Wall Flower

 

Shoppers swirled through the market, ebbing and flowing and streaming and trickling and never stopping. Never silent. Not a pause.

Jiao wanted to crawl out of her skin.

Jiang’s head remained peacefully bowed over his scroll.

“Delicate like your name,” Grandmother would say, more reprimand than compliment.

For Jiao, the viscous Chi of others had always been an unwanted second skin. It weighed her down.

“Let it flow around and past you,” Jiang’s paintbrush danced undisturbed.

Easy, Jiao sighed, when you are the flow.

She tried to focus on the paints. The flowers. A quiet wall on which to hang.

 

 

 

Jiang – (male’s name) “river”

Jiao – (female’s name) “delicate, beautiful, charming”

 

For Rochelle’s Friday Fictioneers

Photo prompt © Brenda Cox

 

 

35 thoughts on “Wall Flower

    • Indeed so! And it seems his name reflects that well, as does, perhaps, hers … Sometimes parents have an uncanny ability to name a newborn’s temperament, and sometimes I think the name also affects the baby/child’s perception of themselves and how the environment shapes them. We’re complicated beings, we humans are. 🙂

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    • Yes, and … I’m not sure she is competing as much as trying to survive her reality. And yet, perhaps you’d tapped into something I was not aware I put into the words – and maybe she had been, indeed, constantly compared (temperamentally, at least) to her brother, and his calmer way of managing. Indeed, our efforts, if sincere and sustained, need be enough.

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    • Yep. I understand, especially as someone who tends to be rather sensitive to everything around, too (for good or bad – for I would not want to be less perceptive, AND I realize that noting the fun and funny and pretty and loving and complex, comes with the possibility of being a bit over-flooded sometimes, as I am also aware of the need for self-care, which I don’t mind doing, either …). At the same time, I can also be quite peaceful, and I can be quite good at focusing inward, and not being constantly bombarded … SO … someplace it is a balance, and maybe part of it can be learned. So, I wish her some balance. I know you understand … 😉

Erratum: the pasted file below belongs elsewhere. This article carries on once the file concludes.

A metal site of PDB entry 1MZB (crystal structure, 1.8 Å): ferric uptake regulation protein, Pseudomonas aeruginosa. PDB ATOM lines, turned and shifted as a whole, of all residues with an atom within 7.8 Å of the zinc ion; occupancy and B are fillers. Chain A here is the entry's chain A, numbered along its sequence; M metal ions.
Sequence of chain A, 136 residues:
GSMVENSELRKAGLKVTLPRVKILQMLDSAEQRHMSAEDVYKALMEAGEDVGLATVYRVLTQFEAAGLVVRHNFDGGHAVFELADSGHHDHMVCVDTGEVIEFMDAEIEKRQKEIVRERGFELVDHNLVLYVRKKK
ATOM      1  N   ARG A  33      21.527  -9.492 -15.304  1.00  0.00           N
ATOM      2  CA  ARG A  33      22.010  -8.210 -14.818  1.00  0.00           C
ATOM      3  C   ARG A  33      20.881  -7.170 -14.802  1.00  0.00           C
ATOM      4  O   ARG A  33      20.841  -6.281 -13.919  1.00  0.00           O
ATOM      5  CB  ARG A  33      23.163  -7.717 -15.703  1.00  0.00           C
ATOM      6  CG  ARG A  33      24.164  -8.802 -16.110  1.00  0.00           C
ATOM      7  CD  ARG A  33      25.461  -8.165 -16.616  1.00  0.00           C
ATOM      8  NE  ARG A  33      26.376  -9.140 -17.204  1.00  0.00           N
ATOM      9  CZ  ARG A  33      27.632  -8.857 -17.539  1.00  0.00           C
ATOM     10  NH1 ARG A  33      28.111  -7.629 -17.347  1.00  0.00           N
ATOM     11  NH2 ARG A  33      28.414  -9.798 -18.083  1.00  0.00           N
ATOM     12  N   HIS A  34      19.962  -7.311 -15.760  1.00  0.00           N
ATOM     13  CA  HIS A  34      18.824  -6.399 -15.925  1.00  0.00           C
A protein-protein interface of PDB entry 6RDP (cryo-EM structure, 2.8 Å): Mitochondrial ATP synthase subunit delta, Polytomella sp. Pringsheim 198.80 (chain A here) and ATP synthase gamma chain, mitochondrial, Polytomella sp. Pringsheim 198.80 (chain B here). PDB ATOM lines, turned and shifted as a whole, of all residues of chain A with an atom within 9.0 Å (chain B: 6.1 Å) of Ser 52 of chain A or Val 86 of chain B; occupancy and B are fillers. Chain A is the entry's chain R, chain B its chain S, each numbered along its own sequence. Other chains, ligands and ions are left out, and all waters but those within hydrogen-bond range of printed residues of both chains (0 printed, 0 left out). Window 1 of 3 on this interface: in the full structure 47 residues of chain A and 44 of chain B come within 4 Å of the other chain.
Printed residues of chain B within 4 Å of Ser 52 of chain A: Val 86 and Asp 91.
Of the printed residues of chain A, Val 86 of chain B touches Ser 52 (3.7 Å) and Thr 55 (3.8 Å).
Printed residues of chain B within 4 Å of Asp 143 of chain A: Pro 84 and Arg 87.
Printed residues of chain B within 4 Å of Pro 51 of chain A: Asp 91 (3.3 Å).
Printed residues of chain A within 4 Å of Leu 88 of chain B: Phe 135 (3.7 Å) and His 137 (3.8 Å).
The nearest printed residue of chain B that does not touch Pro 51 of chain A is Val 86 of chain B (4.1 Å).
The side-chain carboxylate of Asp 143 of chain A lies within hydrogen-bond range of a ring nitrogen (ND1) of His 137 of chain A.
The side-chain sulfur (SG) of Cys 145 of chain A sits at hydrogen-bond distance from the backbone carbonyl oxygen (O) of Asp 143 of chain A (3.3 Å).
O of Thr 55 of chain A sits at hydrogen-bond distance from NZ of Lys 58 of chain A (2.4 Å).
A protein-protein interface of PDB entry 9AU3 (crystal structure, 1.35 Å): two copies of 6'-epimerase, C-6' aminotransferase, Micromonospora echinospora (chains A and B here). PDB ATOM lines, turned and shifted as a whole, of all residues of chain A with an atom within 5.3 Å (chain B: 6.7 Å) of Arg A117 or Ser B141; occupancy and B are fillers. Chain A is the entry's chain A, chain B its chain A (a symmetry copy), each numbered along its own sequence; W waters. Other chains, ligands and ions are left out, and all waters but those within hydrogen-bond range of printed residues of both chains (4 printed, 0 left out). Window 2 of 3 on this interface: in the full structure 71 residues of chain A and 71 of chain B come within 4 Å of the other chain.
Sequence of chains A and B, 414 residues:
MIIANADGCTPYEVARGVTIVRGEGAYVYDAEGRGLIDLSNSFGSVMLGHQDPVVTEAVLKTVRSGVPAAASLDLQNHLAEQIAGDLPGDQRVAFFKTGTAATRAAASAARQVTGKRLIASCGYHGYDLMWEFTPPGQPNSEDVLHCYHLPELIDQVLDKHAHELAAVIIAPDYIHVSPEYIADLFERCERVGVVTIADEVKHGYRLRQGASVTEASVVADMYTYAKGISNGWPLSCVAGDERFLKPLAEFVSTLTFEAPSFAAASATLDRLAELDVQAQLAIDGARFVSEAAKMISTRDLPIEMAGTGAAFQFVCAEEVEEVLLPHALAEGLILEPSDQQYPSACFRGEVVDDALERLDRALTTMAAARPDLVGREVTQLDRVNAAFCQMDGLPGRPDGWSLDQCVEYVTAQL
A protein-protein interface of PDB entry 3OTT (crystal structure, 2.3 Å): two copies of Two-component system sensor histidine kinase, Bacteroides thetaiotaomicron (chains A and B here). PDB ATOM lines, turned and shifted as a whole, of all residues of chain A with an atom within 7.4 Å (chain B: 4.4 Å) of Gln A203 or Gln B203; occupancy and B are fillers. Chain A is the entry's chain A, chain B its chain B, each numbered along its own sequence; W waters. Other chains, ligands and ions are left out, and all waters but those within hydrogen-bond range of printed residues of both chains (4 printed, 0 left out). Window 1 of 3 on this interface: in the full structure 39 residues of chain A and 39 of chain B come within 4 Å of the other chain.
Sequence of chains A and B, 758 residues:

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    • Thank you, Rochelle! If she can, she ought to. Or, she will need to find another way to endure, for it seems perhaps she does not have the liberty to change the current outward realities of her life. Glad you liked! xx Na’ama

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  1. I really enjoyed your story. It made me think myself into the unfamiliar cultural background, which deepened my experience of Jiao’s suffering. The idea that Chi can be viscous and that this can make life difficult is a very expressive way of describing Jiao’s predicament.

    Liked by 1 person

    • Thanks, Penny. I’m glad it was a bit transportive … I remember seeing street artists plying their trade in the markets of Chiang Mai, and wondering about their experience. What is it like to have your livelihood and art intertwined with the unrelenting presence of crowds? There were those who had an almost palpable ‘energetic shield’ around them, as they attended to their craft. Others seemed resigned. Others still, unperturbed, or uninterested, or genuinely absorbed in their painting. It had a different ‘feel’ than that of street artists in Times Square or other touristy spaces I’ve seen in the US. And this photo elicited that memory, and its wonderings …

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